By BOSORINA ROBBY
THE anti-retroviral treatment (ART) that people living with HIV (PLHIV) depend on to help live healthy lives, will continue to be given despite the country missing out on the Global Fund round nine grant this quarter.
Global Fund director for Asia, Dr Swarup Sarkar, told a press conference last week that even though the current amount of drugs would soon run out, Global Fund was confident that treatment would still be made available.
This is partly because the treatment is free and many PLHIV have access to it.
With about K200 million given for the HIV/AIDS fight in the country, Dr Sarkar said PNG had done very well with almost 6,300 people taking the first line drugs.
“Compared with Thailand, Cambodia and Laos who have done very well with their Global Fund grants, this is an achievement for PNG.
“I want to assure that Global Fund will ensure the continuity of the treatments so those receiving it need not panic if the drugs run out,” he said.
PNG country coordinating mechanism chairwoman Lady Roslyn Morauta said before receiving grants from Global Fund for the procurement of the drugs, only a handful were able to afford them with their own resources.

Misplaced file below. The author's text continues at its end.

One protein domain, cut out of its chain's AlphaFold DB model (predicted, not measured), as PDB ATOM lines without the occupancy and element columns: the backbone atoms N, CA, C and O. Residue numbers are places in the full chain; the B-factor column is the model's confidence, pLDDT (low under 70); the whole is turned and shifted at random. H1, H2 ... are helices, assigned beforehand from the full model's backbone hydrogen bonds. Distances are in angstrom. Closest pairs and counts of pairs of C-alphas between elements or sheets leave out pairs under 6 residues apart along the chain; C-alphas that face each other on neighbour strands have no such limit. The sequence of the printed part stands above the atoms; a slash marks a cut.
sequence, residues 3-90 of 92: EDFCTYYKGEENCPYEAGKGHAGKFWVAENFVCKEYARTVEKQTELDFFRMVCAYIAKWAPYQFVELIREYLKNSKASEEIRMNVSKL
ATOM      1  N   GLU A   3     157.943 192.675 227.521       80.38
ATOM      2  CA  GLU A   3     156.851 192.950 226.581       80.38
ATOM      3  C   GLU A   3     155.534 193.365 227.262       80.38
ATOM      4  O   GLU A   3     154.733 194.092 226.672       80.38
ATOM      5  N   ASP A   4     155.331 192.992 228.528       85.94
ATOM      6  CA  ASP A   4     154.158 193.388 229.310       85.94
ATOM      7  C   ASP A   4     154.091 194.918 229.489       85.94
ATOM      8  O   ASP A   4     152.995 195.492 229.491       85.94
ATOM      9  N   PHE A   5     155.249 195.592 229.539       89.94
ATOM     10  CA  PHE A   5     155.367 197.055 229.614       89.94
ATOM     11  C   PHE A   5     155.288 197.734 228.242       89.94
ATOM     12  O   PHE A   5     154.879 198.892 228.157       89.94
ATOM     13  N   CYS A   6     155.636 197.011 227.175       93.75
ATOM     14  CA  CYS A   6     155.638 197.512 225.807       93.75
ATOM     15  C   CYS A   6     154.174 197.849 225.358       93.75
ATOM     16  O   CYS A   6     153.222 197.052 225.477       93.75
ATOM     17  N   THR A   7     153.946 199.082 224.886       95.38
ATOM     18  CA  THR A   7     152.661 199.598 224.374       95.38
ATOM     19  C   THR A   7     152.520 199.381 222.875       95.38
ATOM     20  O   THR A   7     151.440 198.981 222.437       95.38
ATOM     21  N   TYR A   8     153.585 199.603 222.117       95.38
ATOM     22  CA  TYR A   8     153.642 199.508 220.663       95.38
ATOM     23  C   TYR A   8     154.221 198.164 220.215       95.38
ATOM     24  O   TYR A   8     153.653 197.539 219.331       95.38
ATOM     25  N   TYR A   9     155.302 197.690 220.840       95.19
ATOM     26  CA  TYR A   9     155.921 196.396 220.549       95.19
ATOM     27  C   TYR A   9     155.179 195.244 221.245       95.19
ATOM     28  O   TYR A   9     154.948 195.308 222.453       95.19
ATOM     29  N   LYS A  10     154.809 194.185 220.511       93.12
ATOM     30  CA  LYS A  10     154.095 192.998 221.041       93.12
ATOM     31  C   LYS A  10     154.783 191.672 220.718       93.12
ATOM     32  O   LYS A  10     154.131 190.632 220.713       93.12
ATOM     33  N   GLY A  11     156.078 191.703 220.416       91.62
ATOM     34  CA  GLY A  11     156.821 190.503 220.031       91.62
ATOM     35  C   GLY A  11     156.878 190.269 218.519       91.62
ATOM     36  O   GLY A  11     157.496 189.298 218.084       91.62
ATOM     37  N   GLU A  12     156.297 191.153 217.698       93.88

But now, the number had gone up to more than 6,000 people currently on treatment.
The drugs are procured through the Health Department and the World Health Organisation who distribute it immediately to clinics and other specialists.
The majority of PLHIV are on first line drug which is about K500 per patient per year.
This drug, plus a healthy diet and a loving family, is readily available and cheap and helps to maintain the patient’s immune system, adding years to their lives.
Only a handful of PLHIV are on second line drugs which are around K3,700 per patient per year.
The concern for relevant bodies involved in the HIV/AIDS campaign now is that PLHIV need to be assured that their treatment is available and that they did not have to ration their doses.